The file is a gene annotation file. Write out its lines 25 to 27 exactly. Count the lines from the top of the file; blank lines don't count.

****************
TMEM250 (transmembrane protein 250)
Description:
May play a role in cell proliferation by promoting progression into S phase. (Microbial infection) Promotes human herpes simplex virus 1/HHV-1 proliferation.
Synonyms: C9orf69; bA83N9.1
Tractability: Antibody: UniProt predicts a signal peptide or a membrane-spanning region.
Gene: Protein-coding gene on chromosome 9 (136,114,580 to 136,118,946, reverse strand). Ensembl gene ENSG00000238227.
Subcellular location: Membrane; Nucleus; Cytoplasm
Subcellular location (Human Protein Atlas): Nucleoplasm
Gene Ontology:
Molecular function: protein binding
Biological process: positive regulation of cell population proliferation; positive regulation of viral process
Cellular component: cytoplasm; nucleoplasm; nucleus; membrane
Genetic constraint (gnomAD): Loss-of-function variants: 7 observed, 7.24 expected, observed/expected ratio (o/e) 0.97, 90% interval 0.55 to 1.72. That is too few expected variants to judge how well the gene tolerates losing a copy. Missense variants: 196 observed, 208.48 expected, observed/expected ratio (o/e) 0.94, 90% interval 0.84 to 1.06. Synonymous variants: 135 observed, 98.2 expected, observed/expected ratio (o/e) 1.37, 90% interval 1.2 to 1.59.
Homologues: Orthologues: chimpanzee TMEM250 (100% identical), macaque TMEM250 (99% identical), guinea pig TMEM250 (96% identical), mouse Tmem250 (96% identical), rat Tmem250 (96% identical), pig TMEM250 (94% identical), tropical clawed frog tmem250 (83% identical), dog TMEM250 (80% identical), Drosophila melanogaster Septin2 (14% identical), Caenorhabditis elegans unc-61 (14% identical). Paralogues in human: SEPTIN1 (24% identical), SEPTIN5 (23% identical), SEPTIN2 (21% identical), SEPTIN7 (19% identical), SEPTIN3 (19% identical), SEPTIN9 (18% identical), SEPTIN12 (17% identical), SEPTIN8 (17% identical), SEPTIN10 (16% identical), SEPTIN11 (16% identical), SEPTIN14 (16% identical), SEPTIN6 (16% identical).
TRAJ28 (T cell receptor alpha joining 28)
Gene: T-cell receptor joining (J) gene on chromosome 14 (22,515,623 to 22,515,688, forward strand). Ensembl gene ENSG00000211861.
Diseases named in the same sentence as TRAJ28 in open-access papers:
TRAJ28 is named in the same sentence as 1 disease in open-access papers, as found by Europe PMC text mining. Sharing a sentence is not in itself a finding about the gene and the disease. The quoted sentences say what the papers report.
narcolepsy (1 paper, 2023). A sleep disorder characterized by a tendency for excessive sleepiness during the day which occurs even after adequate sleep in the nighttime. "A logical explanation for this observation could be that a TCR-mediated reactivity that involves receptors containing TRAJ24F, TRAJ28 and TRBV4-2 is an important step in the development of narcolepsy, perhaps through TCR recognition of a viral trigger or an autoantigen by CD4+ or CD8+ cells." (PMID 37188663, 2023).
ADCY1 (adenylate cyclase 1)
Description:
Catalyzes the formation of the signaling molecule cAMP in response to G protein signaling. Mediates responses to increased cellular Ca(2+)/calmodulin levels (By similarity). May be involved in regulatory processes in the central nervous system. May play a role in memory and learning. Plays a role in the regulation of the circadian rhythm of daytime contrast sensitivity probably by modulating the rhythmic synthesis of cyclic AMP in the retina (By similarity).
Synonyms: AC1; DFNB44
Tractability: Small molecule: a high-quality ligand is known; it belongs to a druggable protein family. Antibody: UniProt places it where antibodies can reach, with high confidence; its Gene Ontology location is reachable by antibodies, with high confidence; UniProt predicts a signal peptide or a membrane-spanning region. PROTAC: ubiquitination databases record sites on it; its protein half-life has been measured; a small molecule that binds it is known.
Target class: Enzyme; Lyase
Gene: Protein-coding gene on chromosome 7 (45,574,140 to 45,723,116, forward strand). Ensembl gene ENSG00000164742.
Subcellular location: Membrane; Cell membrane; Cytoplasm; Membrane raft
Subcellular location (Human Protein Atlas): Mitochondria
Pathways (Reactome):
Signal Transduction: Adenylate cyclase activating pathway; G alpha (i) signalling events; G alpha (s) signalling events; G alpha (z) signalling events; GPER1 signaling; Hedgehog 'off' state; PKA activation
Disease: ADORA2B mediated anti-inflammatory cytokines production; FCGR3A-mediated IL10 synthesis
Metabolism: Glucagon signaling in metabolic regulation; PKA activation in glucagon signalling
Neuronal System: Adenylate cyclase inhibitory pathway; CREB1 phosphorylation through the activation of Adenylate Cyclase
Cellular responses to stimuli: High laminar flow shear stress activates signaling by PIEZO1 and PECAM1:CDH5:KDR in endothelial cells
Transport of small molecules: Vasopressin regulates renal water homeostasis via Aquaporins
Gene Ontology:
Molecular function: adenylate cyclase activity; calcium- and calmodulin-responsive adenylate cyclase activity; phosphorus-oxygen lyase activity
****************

Target class: Enzyme; Lyase
Gene: Protein-coding gene on chromosome 7 (45,574,140 to 45,723,116, forward strand). Ensembl gene ENSG00000164742.
Subcellular location: Membrane; Cell membrane; Cytoplasm; Membrane raft